Olivia Judson

Books: Science | Reproduction

Dr. Tatiana's Sex Advice to All Creation (2002)

Dr. Tatiana's Sex Advice to All Creation (2002)

Dr. Tatiana's Sex Advice to All Creation

I got Dr. Tatiana's Sex Advice to All Creation by Olivia Judson for my birthday, and it is great! There is just something about laughing out loud while reading a book on the evolutionary biology of sex.

She discusses some of the evolutionary adaptations of sex, including advantages and disadvantages of many mates, mating for life, staying around to care for your offspring, and more. Many of the species discussed were of course insects, but there was plenty of variety.

I did find it curious, however, that she did not really discuss species that change gender during their life. Factors that influence the gender of offspring were discussed, but little if anything about the advantages changing horses midstream so to speak, which is something about which I wanted to know more.

Here is a very brief excerpt from the chapter "How to Make Love to a Cannibal":

Rule number one: Never get eaten during foreplay.

Dear Dr. Tatiana,

I'm a European praying mantis, and I've noticed I enjoy sex more if I bite my lovers' heads off first. It's because when I decapitate them they go into the most thrilling spasms. Somehow they seem less inhibited, more urgent--it's fabulous.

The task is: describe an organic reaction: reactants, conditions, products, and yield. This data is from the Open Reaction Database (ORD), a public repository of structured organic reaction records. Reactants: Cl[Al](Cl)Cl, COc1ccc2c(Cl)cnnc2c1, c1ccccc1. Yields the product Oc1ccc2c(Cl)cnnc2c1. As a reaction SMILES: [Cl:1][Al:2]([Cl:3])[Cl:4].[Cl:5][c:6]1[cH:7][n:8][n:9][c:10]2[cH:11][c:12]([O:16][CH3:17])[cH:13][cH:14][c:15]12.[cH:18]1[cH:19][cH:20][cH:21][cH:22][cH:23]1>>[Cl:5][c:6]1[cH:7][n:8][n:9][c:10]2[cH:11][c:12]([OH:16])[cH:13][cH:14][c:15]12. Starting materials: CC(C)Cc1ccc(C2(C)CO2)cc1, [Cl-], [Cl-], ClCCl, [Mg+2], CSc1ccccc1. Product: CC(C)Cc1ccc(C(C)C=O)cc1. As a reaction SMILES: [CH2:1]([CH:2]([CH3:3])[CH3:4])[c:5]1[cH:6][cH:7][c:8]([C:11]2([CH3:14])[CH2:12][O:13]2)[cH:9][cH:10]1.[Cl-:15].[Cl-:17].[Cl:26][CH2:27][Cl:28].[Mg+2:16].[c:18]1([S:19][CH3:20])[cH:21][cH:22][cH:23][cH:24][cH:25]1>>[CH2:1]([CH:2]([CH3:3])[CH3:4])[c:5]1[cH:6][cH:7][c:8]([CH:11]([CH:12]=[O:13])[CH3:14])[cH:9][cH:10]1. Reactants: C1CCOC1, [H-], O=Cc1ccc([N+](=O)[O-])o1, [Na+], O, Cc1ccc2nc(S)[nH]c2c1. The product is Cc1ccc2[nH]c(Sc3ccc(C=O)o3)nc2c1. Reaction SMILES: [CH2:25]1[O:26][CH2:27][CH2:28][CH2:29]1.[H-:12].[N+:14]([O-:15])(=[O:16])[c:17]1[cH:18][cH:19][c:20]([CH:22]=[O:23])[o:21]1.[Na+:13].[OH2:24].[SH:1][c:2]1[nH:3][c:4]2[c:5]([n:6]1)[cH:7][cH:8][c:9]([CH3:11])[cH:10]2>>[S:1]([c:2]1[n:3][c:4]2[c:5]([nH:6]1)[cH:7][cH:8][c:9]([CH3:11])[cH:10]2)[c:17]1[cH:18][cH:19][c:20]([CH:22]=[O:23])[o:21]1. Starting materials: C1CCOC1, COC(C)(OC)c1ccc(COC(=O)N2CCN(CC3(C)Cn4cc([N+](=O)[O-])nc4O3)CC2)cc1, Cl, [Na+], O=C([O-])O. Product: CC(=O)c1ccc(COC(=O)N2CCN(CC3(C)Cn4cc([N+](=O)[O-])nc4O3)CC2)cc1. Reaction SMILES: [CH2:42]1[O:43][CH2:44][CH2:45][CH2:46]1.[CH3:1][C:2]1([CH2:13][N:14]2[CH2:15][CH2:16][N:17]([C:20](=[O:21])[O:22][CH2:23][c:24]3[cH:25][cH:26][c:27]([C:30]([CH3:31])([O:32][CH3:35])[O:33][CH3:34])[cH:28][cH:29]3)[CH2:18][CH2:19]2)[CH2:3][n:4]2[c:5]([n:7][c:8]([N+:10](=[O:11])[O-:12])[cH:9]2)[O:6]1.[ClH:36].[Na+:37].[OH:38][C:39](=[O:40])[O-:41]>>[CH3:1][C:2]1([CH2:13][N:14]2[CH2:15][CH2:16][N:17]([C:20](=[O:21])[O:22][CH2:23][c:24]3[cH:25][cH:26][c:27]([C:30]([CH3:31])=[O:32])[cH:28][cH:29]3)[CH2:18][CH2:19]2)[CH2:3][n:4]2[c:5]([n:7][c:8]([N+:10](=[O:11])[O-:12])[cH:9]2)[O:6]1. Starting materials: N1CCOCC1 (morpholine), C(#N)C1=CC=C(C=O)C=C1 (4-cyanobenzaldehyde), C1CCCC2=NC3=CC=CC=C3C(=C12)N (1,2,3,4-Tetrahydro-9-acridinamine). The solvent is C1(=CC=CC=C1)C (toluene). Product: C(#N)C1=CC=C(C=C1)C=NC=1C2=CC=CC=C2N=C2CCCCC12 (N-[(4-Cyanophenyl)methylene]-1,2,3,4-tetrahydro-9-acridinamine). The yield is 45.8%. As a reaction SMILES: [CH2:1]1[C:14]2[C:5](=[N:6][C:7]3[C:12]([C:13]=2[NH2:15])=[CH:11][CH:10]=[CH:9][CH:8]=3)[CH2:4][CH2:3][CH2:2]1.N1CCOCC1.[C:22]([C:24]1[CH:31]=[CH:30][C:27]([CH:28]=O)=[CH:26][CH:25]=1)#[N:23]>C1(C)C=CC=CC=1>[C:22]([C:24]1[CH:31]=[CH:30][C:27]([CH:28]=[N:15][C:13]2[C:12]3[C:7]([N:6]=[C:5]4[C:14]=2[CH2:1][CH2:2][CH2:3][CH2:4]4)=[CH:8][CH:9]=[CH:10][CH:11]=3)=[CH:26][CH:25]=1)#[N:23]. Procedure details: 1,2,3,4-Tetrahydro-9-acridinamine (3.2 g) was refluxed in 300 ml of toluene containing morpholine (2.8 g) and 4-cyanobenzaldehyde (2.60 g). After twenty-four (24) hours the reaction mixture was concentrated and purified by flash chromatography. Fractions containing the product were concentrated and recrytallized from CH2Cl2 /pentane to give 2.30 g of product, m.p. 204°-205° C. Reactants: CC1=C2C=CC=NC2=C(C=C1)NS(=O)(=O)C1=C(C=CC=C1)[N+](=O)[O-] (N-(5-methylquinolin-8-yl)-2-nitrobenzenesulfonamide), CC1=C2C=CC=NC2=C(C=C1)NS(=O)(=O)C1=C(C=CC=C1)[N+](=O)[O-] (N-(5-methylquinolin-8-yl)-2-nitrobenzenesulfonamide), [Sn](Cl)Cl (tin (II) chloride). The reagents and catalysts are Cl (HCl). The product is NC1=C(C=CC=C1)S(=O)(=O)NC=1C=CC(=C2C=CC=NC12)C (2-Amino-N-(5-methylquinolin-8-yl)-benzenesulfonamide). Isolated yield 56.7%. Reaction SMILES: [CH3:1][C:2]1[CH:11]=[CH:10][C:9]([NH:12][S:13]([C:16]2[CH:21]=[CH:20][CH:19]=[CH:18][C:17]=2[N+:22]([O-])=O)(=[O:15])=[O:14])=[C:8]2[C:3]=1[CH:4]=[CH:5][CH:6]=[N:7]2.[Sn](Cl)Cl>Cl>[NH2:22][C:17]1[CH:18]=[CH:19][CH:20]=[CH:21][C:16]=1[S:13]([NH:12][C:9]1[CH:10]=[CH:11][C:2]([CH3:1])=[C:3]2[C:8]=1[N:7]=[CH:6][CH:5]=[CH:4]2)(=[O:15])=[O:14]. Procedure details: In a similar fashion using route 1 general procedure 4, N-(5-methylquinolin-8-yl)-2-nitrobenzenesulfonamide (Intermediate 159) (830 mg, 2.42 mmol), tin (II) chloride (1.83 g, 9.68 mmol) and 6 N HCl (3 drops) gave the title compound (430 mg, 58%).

Do you find this too?

I Like 'Em Headless in Lisbon

Some of my best friends are man-eaters, but between you and me, cannibalism isn't my bag. I can see why you like it, though. Males of your species are boring lovers. Beheading them works wonders: whereas a headless chicken rushes wildly about, a headless mantis thrashes in a sexual frenzy. Why can't he be that way when he's whole? Well, it's hard to have wild sex if you're trying to keep your head

As for Mr. Praying Mantis, he's had a stroke of bad luck. When he's possessed of his head, his brain sends messages to his private parts telling him how to behave. This holds his libido in check until he's in position. When he loses his head, the messages that inhibit sexual behavior cease--and he turns into a sex fiend. The result is that he can copulate when there's almost nothing of him left. Yet although this sounds like proof that he has evolved a spectacular adaptation to being eaten, the "lose head, have sex" reflex is actually rather common among male insects. Something analogous even happens in humans: throttle a man and like as not he'll get an erection, not from erotic pleasure in dying, but because "Down, boy" signals from the brain stop coming.

Reading this book led me to wonder why textbooks are not written more in this style, or at least a style that doesn't put the reader to sleep immediately.

To sum things up, this is the ultimate geek book. I loved it.

Rating: 9/10